12. Duck Hunt -> (66.1m DOM + 111.2m OS) - 80m budget = 97.3m profit
      13. Bleach -> (61.4m DOM + 179.2m OS) - 158m budget = 82.6m profit
      14. Children of Eden -> (100m DOM + 130.8m OS) - 150m budget = 80.8m profit
      15. Walking With You -> (35m DOM + 93m OS) - 50m budget = 78m profit
      16. Plus One -> (75m DOM + 41.4m OS) - 40m budget = 76.4m profit
      17. Paradise Island -> (36.9m DOM + 50.9m OS) - 15m budget = 72.8m profit
      18. Voicemail -> (56.7m DOM + 42m OS) - 30m budget = 68.7m profit
      19. Shiverin' Gulch -> (75m DOM + 60.2m OS) - 75m budget = 60.2m profit
      20. The Last Policeman -> (42.9m DOM + 47.1m OS) - 35m budget = 55m profit
      21. Espionage Project -> (43.1m DOM + 137.6m OS) - 130m budget = 50.7m profit
      22. Fiesta Loca -> (40m DOM + 50m OS) - 42m budget = 48m profit
      23. Understand -> (15m DOM + 40.1m OS) - 9m budget = 46.1m profit
      24. The Horn -> (32.2m DOM + 53.4m OS) - 40m budget = 45.6m profit
      25. Thirsty -> (45.1m DOM + 12.7m OS) - 12.5m budget = 45.3m profit
      26. Thermal -> (55m DOM + 102m OS) - 115m budget = 42m profit
      27. Lumberjanes: Secret of the Eye -> (72.6m DOM + 47.5m OS) - 80m budget = 40.1m profit
      28. The Fairly OddParents -> (27.2m DOM + 36.3m OS) - 30m budget = 33.5m profit
      29. U.S.S. Seawolf -> (79.2m DOM + 59m OS) - 110m budget = 28.2m profit
      30. LucIId -> (39.9m DOM + 92.4m OS) - 105m budget = 27.3m profit
      31. Live2tream -> (14.6m DOM + 24.5m OS) - 12.5m budget = 26.6m profit
      32. Irreplaceable -> (18.1m DOM + 13.7m OS) - 7m budget = 24.8m profit
      33. Little Black Bugs -> (18.6m DOM + 17.3m OS) - 15m budget = 20.9m profit
      34. The Power of Love -> (58.2m DOM + 71.7m OS) - 110m budget = 19.9m profit
      35. Thawed -> (17.2m DOM + 12.6m OS) - 10m budget = 19.8m profit
      36. The Trapped Keeper -> (30.5m DOM + 7.9m OS) - 20m budget = 18.4m profit
      37. All-Nighter -> (18.1m DOM + 3.5m OS) - 5m budget = 16.6m profit
      38. The Thin, the Phat and the Felon -> (45m DOM + 20.2m OS) - 50m budget = 15.2m profit
      39. Jane and Tony -> (20m DOM + 9.8m OS) - 15m budget = 14.8m profit
      40. The Girlfriend Hoax -> (11.7m DOM + 2.4m OS) - 1m budget = 13.1m profit
      41. Thomas Was Alone -> (8.1m DOM + 9.7m OS) - 5m budget = 12.8m profit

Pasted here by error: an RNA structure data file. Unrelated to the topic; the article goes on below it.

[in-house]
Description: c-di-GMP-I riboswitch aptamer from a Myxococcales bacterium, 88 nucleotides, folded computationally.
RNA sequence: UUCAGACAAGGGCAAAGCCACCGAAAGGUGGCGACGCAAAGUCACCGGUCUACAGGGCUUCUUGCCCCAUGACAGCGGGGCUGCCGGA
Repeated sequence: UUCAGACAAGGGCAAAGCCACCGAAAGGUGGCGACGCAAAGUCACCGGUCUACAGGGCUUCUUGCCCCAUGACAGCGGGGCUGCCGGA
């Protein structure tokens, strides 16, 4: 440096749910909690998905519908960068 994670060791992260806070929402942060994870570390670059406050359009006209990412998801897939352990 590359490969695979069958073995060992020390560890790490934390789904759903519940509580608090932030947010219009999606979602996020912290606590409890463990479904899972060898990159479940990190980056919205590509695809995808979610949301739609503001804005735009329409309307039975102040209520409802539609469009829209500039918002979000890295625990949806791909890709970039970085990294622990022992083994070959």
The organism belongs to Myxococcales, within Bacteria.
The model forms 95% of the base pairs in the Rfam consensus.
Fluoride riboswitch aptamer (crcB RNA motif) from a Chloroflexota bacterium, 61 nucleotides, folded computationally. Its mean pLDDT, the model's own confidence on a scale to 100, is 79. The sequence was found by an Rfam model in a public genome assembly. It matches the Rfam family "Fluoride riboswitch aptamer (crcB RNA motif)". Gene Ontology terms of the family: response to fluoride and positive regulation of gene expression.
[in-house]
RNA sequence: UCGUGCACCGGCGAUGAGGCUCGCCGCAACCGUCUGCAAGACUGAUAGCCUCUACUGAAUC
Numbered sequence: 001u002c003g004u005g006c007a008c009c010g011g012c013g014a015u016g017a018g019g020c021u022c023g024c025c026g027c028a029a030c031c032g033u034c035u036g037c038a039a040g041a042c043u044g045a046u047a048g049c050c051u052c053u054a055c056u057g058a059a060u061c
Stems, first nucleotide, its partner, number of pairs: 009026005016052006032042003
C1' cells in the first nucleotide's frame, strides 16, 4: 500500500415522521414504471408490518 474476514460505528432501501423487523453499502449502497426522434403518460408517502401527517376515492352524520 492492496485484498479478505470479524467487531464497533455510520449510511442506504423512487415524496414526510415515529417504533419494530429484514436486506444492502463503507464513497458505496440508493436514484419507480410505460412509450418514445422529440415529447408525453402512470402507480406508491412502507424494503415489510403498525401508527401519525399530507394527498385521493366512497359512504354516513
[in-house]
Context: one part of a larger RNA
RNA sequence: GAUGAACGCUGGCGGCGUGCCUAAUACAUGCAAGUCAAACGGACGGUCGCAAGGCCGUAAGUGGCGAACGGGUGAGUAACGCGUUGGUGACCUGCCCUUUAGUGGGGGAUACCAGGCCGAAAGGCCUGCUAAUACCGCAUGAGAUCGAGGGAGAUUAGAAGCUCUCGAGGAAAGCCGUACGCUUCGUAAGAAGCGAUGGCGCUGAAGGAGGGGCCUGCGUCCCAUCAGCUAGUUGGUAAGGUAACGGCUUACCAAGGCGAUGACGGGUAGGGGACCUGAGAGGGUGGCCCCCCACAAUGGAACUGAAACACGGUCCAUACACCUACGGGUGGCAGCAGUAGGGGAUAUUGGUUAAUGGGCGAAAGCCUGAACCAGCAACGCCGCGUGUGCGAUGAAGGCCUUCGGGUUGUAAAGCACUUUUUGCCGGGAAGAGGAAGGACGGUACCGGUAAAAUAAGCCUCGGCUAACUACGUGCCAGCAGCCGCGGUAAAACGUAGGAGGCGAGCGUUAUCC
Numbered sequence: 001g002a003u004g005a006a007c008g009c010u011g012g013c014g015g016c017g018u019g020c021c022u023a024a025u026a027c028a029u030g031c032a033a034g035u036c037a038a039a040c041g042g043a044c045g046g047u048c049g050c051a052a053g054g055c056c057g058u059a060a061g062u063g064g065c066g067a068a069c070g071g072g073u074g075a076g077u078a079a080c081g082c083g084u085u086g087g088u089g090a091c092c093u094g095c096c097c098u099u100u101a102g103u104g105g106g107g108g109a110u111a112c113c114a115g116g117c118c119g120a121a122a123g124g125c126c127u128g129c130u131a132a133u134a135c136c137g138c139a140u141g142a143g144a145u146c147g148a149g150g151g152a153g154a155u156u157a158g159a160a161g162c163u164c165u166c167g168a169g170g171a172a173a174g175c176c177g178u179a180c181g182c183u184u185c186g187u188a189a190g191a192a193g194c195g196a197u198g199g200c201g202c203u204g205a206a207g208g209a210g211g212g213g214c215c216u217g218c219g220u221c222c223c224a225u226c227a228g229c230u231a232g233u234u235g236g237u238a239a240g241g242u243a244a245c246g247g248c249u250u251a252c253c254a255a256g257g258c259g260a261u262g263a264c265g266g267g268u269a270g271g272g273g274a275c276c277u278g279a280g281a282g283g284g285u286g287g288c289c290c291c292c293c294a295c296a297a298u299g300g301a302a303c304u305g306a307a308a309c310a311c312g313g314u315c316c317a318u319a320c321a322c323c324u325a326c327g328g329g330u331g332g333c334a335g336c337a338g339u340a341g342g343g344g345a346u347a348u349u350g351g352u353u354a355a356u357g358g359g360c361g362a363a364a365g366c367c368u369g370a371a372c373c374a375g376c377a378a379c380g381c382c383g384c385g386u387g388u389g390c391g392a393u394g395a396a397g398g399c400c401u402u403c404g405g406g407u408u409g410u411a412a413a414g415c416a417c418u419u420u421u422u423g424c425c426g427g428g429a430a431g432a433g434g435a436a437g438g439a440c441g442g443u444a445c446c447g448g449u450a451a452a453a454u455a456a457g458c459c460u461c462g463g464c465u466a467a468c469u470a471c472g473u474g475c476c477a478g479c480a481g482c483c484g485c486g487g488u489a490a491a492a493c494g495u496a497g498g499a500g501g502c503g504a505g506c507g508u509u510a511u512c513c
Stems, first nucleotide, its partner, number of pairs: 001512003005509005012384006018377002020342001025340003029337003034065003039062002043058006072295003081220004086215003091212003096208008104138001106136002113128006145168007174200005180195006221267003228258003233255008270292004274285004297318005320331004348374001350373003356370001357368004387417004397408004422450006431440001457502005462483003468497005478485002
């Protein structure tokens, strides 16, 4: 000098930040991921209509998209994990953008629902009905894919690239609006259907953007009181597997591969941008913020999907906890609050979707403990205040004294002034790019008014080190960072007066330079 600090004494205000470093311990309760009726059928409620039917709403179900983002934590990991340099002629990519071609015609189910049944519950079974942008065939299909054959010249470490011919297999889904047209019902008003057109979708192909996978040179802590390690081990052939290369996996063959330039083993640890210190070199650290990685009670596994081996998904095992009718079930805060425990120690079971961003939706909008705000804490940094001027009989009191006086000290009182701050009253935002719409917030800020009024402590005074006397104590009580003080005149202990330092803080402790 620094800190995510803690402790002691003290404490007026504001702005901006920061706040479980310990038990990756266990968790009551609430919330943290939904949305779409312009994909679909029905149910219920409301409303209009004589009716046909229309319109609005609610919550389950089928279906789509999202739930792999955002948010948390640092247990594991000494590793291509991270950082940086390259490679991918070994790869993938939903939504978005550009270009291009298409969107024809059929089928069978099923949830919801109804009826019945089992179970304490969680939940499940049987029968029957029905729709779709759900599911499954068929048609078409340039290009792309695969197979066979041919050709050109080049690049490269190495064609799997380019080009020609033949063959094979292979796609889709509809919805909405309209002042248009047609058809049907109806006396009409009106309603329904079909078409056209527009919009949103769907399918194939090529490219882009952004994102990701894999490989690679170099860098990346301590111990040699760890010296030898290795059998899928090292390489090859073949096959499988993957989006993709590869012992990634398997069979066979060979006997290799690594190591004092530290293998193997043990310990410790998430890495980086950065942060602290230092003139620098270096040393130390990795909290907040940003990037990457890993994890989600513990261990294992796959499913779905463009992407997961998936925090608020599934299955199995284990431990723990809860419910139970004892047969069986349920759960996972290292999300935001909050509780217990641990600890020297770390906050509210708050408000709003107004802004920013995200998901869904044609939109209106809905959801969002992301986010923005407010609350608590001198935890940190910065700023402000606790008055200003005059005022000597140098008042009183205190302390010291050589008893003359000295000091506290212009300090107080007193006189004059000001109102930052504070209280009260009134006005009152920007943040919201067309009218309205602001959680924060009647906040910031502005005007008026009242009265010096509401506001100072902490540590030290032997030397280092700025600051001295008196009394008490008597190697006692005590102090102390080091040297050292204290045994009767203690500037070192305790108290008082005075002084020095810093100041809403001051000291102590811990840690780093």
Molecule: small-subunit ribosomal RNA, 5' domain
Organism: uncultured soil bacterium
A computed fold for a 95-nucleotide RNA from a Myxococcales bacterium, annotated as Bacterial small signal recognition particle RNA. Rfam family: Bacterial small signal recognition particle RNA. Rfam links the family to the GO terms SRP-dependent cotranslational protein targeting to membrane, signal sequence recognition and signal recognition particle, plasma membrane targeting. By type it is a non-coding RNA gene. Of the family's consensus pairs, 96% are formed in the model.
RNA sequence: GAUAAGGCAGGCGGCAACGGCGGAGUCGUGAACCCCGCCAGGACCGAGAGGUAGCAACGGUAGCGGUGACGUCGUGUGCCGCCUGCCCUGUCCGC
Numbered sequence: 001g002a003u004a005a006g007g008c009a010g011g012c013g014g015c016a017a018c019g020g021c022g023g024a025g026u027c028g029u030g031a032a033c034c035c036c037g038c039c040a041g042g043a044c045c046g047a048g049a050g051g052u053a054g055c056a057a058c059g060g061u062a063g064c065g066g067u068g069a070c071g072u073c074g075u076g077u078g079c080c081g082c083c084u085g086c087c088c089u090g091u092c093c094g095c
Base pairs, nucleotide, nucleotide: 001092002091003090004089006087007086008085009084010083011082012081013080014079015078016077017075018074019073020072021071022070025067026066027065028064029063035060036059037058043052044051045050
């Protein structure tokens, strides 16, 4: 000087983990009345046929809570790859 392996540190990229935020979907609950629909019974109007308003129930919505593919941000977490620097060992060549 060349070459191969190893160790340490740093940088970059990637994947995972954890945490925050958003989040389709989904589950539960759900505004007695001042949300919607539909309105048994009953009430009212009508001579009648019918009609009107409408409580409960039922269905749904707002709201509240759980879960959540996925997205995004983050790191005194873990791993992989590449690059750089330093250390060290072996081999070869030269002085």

42. Bummer Camp -> (32.6m DOM + 14.2m OS) - 35m budget = 11.8m profit
      43. Jingle Hell -> (28.2m DOM + 8.5m OS) - 25m budget = 11.7m profit
      44. One Big Family -> (26m DOM + 0.5m OS) - 15m budget = 11.5m profit
      45. Day of the Tentacle -> (24.6m DOm + 16.8m OS) - 30m budget = 11.4m profit
      46. Broadway Selects: Network -> (10.8m DOM + 0.5m OS) - 0.5m budget = 10.8m profit
      47. 3:38AM -> (7.6m DOM + 5.2m OS) - 3m budget = 9.8m profit
      48. Schadenfreude -> (9.5m DOM + 4.8m OS) - 4.5m budget = 9.8m profit
      49. Broadway Selects: The Band's Visit -> (9.6m DOM + 0.3m OS) - 0.5m budget = 9.4m profit
      50. Hoops 2 -> (13.5m DOM + 5.9m OS) - 10m budget = 9.4m profit
      51. Guardians of the Internet -> (37.7m DOM + 44.7m OS) - 75m budget = 7.4m profit
      52. Chuck Norris and Liam Neeson vs. The Current Hollywood Landscape -> (25m DOM + 52.3m OS) - 70m budget = 7.3m profit
      53. Wolves -> (10.3m DOM + 1.6m OS) - 5m budget = 6.9m profit
      54. Home Invasion: Part II: Abduction -> (15.3m DOM + 20.2m OS) - 30m budget = 5.5m profit
      55. Pandas -> (8.6m DOM + 1.7m OS) - 5m budget = 5.3m profit
      56. Facepaint -> (15.4m DOM + 4.4m OS) - 15m budget = 4.8m profit
      57. Making Waves -> (11.6m DOM + 8m OS) - 15m budget = 4.6m profit
      58. XJ9: Rebirth -> (41.6m DOM + 133m OS) - 170m budget = 4.6m profit
      59. Yolanda Dreams of Yogurt -> (3.2m DOM + 0.7m OS) - 0.5m budget = 3.4m profit
      60. AJR: Neotheater -> (4.4m DOM + 0.1m OS) - 2m budget = 2.5m profit
      61. Hired Guns -> (50.3m DOM + 27m OS) - 75m budget = 2.3m profit
      62. The Con Gone Wrong -> (3.2m DOM + 0.3m OS) - 1.5m budget = 2m profit
      63. Turbulence -> (31.3m DOM + 59.3m OS) - 90m budget = 0.6m profit
      64. Baseball Boy: The Base Thief -> (28.6m DOM + 26.5m OS) - 55m budget = 0.1m profit
      65. All Kinds of Bull -> (11.3m DOM + 7.1m OS) - 20m budget = 1.6m loss
      66. In the Aeroplane Over the Sea -> (19.1m DOM + 5.2m OS) - 26m budget = 1.7m loss
      67. Down and Dirty -> (3.2m DOM + 0m OS) - 7m budget = 3.8m loss
      68. VR Troopers -> (19.8m DOM + 6.2m OS) - 30m budget = 4m loss